Flamingos in Captivity
Flamingos and Zoos
Flamingos are a type of bird you often see in captivity, especially at zoos. However, since they are so social in nature there has to be a large number of them. This means a wide open space for them to interact on. Flamingos are often one of the animals that can draw large crowds to the zoo setting though. They are both beautiful to look at and it is fascinating to observe some of their behaviors.
One of the biggest changes for Flamingos in captivity is the source of their food. They get pellets that have everything they need in them. These pellets also have the right pigmentation for the Flamingos to keep their color of feathers. In the wild that pigmentation comes from the Beta Carotene in their diet. Without it, they would lose the reds, pinks, and oranges that this animal is so well known for on its feathers.
The life span for Flamingos in captivity is up to 50 years. This is compared to 25 or 30 years in the wild so that shows they do very well in such an environment. However, there is plenty of opposition to it out there in society. Many conservation groups as well as animal rights groups feel that such settings are a poor excuse for efforts to help them to survive in their natural environment.
Those in captivity though has offered a great source of research for us to learn from. In fact, the information on how they live and thrive has helped to make live for those in the wild better. The fact that it gives us an idea of what things are detrimental to their environment is very important. Many people love the Flamingo and without them being in zoos in captivity they would never get to see them in person.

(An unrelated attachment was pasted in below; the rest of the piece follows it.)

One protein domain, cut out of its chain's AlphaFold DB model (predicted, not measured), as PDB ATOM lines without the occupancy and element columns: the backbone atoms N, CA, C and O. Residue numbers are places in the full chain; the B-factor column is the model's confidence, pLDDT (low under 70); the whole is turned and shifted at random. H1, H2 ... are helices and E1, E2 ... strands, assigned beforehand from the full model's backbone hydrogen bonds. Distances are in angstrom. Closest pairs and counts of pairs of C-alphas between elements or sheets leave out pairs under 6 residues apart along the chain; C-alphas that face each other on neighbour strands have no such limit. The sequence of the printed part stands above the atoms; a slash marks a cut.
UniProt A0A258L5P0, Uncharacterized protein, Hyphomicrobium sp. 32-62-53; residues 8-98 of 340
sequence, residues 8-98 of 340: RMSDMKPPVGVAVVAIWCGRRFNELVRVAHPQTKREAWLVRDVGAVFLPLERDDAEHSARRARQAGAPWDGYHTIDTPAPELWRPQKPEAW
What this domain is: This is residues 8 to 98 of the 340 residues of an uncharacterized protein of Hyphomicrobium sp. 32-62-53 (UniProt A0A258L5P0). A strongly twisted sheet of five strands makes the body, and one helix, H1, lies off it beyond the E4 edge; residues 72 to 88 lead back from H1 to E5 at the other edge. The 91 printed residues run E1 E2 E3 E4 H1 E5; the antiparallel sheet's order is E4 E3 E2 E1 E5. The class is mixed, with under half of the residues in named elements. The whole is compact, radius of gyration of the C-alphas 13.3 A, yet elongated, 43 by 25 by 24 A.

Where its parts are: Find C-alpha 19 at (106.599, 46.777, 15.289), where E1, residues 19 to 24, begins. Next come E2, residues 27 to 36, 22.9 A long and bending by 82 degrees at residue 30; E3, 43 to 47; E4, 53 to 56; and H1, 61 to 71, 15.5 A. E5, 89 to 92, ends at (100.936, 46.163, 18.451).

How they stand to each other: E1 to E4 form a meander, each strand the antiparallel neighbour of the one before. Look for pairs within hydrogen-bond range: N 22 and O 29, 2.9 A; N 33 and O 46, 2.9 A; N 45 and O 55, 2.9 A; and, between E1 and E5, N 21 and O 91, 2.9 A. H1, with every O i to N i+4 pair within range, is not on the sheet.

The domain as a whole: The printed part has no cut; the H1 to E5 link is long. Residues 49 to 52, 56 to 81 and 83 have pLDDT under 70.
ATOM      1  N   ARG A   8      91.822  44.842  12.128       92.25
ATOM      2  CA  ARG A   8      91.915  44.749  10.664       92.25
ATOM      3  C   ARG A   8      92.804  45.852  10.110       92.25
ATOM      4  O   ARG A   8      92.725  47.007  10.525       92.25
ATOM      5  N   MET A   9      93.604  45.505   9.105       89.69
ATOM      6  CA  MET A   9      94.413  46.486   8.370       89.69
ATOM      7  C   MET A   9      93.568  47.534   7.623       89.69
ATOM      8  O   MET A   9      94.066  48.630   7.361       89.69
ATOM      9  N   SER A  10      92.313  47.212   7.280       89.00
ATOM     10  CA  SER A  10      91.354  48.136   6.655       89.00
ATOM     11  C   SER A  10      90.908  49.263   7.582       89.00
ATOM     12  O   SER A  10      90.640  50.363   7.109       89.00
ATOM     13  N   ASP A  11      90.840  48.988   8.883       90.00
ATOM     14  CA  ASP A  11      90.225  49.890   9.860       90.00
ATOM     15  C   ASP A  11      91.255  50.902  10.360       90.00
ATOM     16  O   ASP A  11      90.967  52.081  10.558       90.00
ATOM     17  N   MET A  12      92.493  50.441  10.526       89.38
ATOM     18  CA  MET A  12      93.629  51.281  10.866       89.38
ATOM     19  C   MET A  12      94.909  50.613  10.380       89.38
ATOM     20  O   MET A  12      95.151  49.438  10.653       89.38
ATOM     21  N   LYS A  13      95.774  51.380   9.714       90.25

With strict guidelines in place too for entities to have Flamingos in captivity, they are in very good hands. Efforts have been made to help them have an environment that they can adjust to very well. There are low levels of stress and very few of them do escape by flying away. They fact that they don’t attempt to leave this new environment is a key indicator that it is one they are happy with.
Keeping a good eye on the overall health of the Flamingos helps to keep problems with bacteria and diseases to a minimum. It also helps to identify such factors that may kill large numbers of them out there in the wild. Such early intervention to prevent these types of outbreaks can help ensure the number of them in the wild stays where it is without large dips that cause concerns.
One problem with the many areas that Flamingos are held in captivity though is the breeding. They need to have plenty of rain in order for that process to take place. There are many locations though where they are held that get very little rain. As a result there is a lower chance that reproduction is going to occur.
Yet being able to observe the mating rituals that do occur as well as the hatching of the offspring from the eggs is a great experience that can be watched and evaluated in captivity. Those that do mate and lay eggs will have a better chance of survival without the predators around to take them or humans to take them for their own consumption. Right now the practice of large numbers of them in captivity continues, but mainly due to the fact that they aren’t happy in small numbers so larger groups are offered.